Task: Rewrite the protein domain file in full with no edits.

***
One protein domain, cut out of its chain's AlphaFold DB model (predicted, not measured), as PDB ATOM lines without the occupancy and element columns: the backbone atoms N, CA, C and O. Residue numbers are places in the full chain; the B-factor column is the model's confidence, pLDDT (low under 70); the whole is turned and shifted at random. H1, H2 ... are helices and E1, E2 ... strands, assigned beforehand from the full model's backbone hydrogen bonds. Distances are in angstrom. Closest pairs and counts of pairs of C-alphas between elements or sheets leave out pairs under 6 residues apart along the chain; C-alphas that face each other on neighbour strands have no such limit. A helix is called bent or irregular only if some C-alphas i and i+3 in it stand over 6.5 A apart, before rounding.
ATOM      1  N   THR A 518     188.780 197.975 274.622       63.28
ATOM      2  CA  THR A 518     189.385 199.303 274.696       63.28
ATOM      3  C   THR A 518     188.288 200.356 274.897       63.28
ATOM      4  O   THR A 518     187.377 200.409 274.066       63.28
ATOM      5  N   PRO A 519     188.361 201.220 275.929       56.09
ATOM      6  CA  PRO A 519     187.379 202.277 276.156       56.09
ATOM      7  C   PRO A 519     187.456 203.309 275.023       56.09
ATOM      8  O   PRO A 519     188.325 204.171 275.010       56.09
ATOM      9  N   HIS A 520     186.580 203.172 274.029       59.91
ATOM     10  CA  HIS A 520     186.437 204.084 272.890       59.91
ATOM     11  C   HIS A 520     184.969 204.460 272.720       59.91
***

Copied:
One protein domain, cut out of its chain's AlphaFold DB model (predicted, not measured), as PDB ATOM lines without the occupancy and element columns: the backbone atoms N, CA, C and O. Residue numbers are places in the full chain; the B-factor column is the model's confidence, pLDDT (low under 70); the whole is turned and shifted at random. H1, H2 ... are helices and E1, E2 ... strands, assigned beforehand from the full model's backbone hydrogen bonds. Distances are in angstrom. Closest pairs and counts of pairs of C-alphas between elements or sheets leave out pairs under 6 residues apart along the chain; C-alphas that face each other on neighbour strands have no such limit. A helix is called bent or irregular only if some C-alphas i and i+3 in it stand over 6.5 A apart, before rounding.
ATOM      1  N   THR A 518     188.780 197.975 274.622       63.28
ATOM      2  CA  THR A 518     189.385 199.303 274.696       63.28
ATOM      3  C   THR A 518     188.288 200.356 274.897       63.28
ATOM      4  O   THR A 518     187.377 200.409 274.066       63.28
ATOM      5  N   PRO A 519     188.361 201.220 275.929       56.09
ATOM      6  CA  PRO A 519     187.379 202.277 276.156       56.09
ATOM      7  C   PRO A 519     187.456 203.309 275.023       56.09
ATOM      8  O   PRO A 519     188.325 204.171 275.010       56.09
ATOM      9  N   HIS A 520     186.580 203.172 274.029       59.91
ATOM     10  CA  HIS A 520     186.437 204.084 272.890       59.91
ATOM     11  C   HIS A 520     184.969 204.460 272.720       59.91